I briefly review the emergence of “design‐based” research methods in labor economics in the 1980s and early 1990s. These methods were seen as a partial solution to the problems of credible inference identified by Ashenfelter (1974), Leamer (1978), Hendry (1980), and others. Designed‐based studies typically use a simplified one‐equation model of the outcome of interest – in contrast to model‐based studies that specify a data generating process for all factors determining the outcome. I discuss some of the strengths and weaknesses of the design‐based approach and the value of such research in the field.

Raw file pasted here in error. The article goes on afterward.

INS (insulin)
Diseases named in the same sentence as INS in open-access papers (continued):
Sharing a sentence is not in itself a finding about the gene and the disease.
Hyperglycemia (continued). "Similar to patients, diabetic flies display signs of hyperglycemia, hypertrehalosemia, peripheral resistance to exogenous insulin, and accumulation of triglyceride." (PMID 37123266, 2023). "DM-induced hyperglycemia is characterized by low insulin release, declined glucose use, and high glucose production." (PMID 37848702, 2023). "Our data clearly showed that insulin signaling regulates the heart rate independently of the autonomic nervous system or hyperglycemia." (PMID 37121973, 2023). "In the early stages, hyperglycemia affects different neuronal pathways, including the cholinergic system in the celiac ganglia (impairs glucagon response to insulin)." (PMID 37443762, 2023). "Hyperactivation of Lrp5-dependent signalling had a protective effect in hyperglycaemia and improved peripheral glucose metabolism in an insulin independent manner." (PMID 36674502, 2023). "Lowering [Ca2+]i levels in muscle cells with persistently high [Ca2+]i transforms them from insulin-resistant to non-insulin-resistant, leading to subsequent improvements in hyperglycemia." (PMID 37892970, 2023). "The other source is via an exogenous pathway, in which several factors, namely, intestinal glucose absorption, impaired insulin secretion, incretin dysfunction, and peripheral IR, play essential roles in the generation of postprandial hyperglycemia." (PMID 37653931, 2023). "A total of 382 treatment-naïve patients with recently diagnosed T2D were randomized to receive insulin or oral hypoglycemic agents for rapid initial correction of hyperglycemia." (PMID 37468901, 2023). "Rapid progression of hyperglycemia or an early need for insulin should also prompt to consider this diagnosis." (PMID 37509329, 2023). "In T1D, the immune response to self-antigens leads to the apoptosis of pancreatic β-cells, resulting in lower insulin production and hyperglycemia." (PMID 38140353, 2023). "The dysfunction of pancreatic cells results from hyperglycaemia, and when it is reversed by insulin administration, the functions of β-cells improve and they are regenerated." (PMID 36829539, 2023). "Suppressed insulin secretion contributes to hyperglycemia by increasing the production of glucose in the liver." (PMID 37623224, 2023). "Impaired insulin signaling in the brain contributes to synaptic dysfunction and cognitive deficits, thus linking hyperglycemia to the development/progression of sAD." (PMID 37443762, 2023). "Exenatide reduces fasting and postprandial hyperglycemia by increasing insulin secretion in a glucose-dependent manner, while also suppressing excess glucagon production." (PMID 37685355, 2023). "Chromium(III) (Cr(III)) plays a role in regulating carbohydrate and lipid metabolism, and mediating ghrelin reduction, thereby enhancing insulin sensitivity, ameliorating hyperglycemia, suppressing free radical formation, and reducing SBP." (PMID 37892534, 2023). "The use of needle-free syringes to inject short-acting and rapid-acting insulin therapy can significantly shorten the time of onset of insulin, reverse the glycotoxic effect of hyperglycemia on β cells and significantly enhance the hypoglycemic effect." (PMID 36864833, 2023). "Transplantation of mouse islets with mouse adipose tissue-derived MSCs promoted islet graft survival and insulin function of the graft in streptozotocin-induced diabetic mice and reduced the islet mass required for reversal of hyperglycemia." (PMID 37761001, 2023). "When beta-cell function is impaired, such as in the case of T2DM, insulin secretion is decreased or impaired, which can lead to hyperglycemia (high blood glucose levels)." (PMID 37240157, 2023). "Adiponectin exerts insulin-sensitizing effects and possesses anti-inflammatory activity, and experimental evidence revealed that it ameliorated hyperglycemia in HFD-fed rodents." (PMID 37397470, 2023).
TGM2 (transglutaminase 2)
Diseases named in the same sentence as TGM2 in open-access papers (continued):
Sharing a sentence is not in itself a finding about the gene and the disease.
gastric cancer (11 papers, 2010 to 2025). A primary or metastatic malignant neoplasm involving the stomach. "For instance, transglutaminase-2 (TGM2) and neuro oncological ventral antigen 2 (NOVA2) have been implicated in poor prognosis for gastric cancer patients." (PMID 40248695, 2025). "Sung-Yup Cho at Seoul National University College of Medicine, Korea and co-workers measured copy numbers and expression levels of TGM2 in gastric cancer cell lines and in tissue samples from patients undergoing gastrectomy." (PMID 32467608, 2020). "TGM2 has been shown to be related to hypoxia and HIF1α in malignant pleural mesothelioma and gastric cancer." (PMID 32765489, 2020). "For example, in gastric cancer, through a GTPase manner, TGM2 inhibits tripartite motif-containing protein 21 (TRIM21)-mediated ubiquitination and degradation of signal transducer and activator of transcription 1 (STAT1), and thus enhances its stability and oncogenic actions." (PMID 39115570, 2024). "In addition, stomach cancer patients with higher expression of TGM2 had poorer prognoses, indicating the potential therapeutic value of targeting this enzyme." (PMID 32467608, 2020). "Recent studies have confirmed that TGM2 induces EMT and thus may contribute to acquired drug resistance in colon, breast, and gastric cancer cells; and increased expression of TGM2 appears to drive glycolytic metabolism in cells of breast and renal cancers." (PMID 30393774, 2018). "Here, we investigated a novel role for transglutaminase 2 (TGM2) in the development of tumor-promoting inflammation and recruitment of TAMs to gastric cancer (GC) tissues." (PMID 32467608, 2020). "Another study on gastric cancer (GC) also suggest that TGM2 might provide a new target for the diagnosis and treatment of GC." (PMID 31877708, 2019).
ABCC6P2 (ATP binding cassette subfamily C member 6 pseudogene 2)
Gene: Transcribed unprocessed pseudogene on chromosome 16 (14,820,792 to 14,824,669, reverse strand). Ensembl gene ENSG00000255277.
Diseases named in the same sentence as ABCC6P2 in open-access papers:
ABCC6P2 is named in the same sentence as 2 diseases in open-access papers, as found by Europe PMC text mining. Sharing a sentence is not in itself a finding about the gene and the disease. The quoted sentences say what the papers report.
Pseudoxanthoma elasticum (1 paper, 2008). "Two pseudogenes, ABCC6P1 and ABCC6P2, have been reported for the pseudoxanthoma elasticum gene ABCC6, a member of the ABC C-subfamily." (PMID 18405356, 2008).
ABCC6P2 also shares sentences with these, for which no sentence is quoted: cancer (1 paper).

Year of Publication
Card, D. . (2022). Design‐Based Research in Empirical Microeconomics. Retrieved from http://arks.princeton.edu/ark:/88435/dsp01ft848t765 (Original work published January 2022)